New IRS Retirement Contribution Limits
This month, the Internal Revenue Service raised the cap on the limits that individuals will be able to contribute to their retirement accounts for the 2019 tax year. The limit for participant elective deferrals to 401(k)s and 403(b)s—arguably the most common type of employer-sponsored retirement plans—has been raised to $19,000, up $500 from the 2018 limit of $18,500. The limit for contributions to Individual Retirement Accounts (IRA) has also been raised to $6,000, up $500 from the 2018 limit of $5,500. This is great news for those individuals who have the means to contribute and max out their retirement plans to bolster their financial situation for their future years, however, very few people take full advantage of their participation in such plans. According to a Center for Retirement Research at Boston College analysis, about 10% of Vanguard participants maxed out their 401(k) contributions in 2016 (when the limit was $18,000), a drop from 12% in 2013 when the limit was $17,500.
While the news of the retirement plan deferral limits being raised is positive for those who wish to increase their retirement savings and contributions, this benefit does not help every American. Offering a retirement plan such as a 401(k) is not a requirement for employers, and many workers do not have access to benefits like these. Unfortunately, even when a worker does have access to a retirement plan, they may not save money because they are unaware of the advantages of doing so. Based on a 2015 study conducted by the Investment Company Institute, only about 54 million American workers contribute to a 401(k) plan while about 150 million Americans were employed that year. Even if workers do put money into their 401(k), many participants don’t contribute enough to take full advantage of their employer match if one is offered, missing the opportunity to further grow their retirement funds.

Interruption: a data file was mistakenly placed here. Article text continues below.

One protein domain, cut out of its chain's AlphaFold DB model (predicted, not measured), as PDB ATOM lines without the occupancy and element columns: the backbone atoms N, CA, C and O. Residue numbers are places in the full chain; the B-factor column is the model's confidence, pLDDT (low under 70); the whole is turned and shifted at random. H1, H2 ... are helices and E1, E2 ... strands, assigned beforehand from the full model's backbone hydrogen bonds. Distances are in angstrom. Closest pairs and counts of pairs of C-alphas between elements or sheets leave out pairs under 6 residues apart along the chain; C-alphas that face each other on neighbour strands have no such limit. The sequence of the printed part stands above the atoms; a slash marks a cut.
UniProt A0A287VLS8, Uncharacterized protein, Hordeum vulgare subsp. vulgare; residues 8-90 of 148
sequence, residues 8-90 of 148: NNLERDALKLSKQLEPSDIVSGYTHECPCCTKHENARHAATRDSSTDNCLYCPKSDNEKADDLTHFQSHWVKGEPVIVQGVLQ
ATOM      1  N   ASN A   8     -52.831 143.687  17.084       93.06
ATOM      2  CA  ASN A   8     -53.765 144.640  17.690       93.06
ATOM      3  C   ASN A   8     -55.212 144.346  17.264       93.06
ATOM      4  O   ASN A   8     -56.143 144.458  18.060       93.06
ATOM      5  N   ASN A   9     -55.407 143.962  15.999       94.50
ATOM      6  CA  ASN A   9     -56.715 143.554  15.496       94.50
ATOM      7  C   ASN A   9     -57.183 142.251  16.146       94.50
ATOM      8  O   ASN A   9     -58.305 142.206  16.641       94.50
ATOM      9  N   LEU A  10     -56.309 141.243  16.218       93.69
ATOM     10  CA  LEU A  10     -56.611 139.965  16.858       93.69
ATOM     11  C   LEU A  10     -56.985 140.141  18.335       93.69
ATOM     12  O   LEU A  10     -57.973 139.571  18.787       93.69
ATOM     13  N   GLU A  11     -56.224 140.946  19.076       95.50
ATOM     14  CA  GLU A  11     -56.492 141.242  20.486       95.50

Even when the opportunity arises, saving for retirement is not always priority number one for most individuals. The Economic Policy Institute calculates that nearly half of U.S. families have no retirement savings. And among those who have saved for retirement, just 38% of investors have a written financial plan, according to a Gallup survey. As a CERTIFIED FINANCIAL PLANNER™ professional, I believe the key to a healthy financial future is to clearly define your financial goals and develop a process and plan to accomplish them. Educating yourself on all of your options and having a firm understanding of the steps you can take, no matter how small, will help you to plan and achieve your goals. To emphasize the importance of planning, we look to what Benjamin Franklin said: “If you fail to plan, you are planning to fail.” If you have any questions about planning for your financial future, send me an email at firstname.lastname@example.org.